Tennessee lieutenant governor urges Niceley to be “more careful” after anti-Semitic remark

Congressional candidate Morgan Ortagus blasts Niceley

By: - April 20, 2022 2:34 pm
Sen. Frank Nicely, R-Strawberry Plains (Photo: John Partipilo)

Sen. Frank Nicely, R-Strawberry Plains (Photo: John Partipilo)

Lt. Gov. Randy McNally is calling on Sen. Frank Niceley to be more cautious with his verbiage after congressional candidate Morgan Ortagus lashed out at the Strawberry Plains Republican for making an anti-Semitic comment.

“While I do not believe that Frank Niceley is anti-Semitic in his heart, his recent comments were clearly insensitive. I am hopeful he will be more careful about his words going forward,” McNally said Wednesday in a statement to the Tennessee Lookout.

The same day she was ousted from the ballot for the 5th District congressional seat, Ortagus, a former spokesman for the State Department and Navy Reserve office, blasted Niceley for saying he didn’t think former President Trump cared whether she was removed from the ballot, that only Jewish members of the Trump family supported Ortagus.

According to NBC News reports, Niceley, who often refers to himself as the Senate historian, said, “I think Jared Kushner – he’s Jewish, she’s Jewish – I think Jared will be upset. Ivanka will be upset. I don’t think Trump cares.”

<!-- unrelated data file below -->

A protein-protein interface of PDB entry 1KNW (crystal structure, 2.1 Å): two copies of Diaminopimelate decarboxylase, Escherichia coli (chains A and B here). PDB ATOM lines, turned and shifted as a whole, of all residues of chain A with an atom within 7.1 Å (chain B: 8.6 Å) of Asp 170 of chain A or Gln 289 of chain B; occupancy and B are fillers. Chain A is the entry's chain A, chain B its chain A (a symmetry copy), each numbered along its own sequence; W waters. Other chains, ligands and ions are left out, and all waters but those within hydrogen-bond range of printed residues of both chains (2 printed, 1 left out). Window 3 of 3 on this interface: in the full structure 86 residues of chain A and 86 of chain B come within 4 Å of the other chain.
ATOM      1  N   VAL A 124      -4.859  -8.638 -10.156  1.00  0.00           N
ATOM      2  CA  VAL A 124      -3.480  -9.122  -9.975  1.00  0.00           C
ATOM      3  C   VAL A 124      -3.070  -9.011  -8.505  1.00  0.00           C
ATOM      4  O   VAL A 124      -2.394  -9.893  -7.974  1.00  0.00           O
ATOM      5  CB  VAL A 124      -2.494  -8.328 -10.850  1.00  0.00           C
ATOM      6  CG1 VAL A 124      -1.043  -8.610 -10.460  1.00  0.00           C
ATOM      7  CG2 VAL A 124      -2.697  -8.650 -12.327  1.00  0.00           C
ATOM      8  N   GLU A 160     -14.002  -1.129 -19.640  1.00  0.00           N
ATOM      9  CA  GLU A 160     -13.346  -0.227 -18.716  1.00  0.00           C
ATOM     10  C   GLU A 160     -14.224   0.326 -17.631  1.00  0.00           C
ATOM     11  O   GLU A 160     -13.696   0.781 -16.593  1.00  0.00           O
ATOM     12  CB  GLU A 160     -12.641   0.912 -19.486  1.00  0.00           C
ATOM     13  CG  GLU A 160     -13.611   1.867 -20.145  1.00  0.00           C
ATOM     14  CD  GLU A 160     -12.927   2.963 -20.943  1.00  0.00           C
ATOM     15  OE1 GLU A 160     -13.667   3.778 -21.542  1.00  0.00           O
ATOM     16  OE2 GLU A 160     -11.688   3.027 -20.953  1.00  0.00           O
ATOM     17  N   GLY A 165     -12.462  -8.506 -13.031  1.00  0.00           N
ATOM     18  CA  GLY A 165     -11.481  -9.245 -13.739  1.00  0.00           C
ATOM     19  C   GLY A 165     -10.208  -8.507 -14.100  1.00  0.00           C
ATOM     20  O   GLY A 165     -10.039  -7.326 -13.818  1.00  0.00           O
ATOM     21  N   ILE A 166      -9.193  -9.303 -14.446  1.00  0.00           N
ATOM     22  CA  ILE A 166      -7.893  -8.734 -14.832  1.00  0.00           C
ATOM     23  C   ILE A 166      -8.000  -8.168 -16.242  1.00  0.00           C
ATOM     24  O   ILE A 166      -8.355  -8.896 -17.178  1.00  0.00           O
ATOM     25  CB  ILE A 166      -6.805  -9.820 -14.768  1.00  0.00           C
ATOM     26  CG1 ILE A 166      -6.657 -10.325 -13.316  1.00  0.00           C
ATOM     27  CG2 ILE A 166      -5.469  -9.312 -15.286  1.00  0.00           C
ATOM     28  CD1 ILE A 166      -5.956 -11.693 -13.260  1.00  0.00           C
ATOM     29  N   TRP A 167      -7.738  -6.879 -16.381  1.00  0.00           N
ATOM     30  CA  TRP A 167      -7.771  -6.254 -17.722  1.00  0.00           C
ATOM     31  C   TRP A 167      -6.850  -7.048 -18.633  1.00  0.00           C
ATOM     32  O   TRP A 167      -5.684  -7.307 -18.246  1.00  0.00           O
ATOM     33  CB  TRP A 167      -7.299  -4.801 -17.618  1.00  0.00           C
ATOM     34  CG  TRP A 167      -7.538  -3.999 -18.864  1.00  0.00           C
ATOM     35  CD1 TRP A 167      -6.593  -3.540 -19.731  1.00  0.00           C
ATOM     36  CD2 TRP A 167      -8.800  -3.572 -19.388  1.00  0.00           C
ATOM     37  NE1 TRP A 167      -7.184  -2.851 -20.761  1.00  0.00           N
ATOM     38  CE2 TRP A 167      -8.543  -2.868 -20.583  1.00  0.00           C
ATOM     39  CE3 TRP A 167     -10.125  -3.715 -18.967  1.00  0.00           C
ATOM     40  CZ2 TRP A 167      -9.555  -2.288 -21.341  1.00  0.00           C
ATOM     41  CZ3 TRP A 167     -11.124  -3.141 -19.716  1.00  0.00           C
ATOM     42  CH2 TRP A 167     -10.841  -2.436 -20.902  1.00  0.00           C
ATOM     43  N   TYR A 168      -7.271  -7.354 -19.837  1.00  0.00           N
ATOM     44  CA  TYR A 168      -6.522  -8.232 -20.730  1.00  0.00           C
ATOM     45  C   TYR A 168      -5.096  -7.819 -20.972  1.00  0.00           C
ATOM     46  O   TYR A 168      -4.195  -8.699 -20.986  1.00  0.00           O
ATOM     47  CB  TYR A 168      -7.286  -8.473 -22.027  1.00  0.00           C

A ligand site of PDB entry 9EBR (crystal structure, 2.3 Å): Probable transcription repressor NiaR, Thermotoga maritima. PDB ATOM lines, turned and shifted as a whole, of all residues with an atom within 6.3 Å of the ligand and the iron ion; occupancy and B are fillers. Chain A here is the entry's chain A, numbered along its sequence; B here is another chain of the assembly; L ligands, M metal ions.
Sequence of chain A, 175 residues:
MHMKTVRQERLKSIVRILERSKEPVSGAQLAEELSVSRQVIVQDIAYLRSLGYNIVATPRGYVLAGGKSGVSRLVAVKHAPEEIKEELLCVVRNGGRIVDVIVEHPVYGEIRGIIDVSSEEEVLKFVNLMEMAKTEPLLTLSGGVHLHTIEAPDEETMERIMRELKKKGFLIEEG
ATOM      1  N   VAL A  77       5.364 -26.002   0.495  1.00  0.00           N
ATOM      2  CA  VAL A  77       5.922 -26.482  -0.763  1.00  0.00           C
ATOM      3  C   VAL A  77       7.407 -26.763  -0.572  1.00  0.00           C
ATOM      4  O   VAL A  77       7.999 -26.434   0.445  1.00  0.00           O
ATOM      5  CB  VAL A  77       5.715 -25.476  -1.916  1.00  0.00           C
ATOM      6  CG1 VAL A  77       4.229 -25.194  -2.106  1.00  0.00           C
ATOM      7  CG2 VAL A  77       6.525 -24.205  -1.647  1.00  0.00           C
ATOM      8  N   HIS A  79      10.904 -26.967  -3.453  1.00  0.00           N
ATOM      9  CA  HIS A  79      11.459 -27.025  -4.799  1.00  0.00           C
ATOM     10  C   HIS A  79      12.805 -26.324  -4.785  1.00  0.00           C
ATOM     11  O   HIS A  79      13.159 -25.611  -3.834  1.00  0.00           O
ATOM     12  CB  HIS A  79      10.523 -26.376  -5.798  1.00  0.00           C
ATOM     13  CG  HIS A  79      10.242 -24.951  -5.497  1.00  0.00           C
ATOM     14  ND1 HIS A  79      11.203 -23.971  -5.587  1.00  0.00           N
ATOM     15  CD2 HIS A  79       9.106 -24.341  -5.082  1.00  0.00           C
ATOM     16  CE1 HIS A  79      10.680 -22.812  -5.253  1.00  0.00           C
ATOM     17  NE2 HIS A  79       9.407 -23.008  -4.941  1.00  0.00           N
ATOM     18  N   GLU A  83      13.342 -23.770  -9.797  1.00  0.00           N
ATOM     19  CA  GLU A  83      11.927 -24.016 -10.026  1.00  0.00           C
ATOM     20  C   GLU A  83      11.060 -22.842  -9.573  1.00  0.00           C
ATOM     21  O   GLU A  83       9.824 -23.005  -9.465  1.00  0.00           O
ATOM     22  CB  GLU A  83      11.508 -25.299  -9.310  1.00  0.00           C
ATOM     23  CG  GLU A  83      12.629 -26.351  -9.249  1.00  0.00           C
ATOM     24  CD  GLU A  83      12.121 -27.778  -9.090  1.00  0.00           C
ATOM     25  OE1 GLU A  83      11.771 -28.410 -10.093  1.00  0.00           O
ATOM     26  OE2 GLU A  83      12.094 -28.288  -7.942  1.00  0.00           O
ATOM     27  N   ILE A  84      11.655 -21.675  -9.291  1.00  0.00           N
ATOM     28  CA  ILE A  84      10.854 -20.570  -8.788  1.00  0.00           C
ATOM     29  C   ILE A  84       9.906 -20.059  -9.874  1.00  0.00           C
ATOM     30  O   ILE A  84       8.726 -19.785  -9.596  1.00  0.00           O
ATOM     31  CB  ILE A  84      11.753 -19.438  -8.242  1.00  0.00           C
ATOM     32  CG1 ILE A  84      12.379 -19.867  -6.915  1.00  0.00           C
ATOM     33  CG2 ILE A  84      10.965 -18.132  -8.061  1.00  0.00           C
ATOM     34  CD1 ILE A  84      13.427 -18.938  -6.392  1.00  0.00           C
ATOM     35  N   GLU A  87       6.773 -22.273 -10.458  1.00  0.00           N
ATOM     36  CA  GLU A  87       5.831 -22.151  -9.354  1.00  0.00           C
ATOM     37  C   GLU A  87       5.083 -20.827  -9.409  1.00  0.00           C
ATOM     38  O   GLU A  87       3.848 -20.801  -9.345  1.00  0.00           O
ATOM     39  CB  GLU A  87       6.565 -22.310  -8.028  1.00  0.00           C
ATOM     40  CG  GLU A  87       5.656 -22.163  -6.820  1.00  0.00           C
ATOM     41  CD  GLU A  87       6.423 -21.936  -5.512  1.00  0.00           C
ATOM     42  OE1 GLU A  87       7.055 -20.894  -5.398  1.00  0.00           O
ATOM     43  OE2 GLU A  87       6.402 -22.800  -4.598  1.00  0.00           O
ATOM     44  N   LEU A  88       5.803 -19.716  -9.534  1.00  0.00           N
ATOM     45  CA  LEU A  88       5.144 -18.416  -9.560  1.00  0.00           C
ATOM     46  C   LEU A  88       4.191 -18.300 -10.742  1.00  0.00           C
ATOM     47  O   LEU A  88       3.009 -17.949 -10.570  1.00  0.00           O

“Anti-Semitism is the oldest and one of the most vile forms of hatred on this earth, and Sen. Niceley should be ashamed of his repeated anti-Semitic rhetoric,” she said in a statement. “I am incredibly proud to call myself a part of the Jewish people, and I have always called out anti-Semitism when I see it in all of its forms. I will condemn anyone who traffics in this hate-mongering. Sen. Niceley’s repulsive words could not be more clear in disparaging the Jewish people. This racism cannot stand.”

According to NBC News reports, Niceley, who often refers to himself as the Senate historian, said, “I think Jared Kushner – he’s Jewish, she’s Jewish – I think Jared will be upset. Ivanka will be upset. I don’t think Trump cares.”

Niceley spoke after members of the State Executive Committee and Tennessee Republican Party Chairman Scott Golden opted to kick Ortagus, Robby Starbuck and Baxter Lee off the ballot for the newly-drawn 5th Congressional District. The Legislature created an opening for a Republican candidate when it split Davidson County into three districts, causing longtime Democratic U.S. Rep. Jim Cooper to retire. State Sen. Heidi Campbell is the only Democrat to qualify for the race.

"Anti-Semitism is the oldest and one of the most vile forms of hatred on this earth, and Sen. Niceley should be ashamed of his repeated anti-Semitic rhetoric," said congressional candidate Morgan Ortagus. (Photo: WinRed)
“Anti-Semitism is the oldest and one of the most vile forms of hatred on this earth, and Sen. Niceley should be ashamed of his repeated anti-Semitic rhetoric,” said congressional candidate Morgan Ortagus. (Photo: WinRed)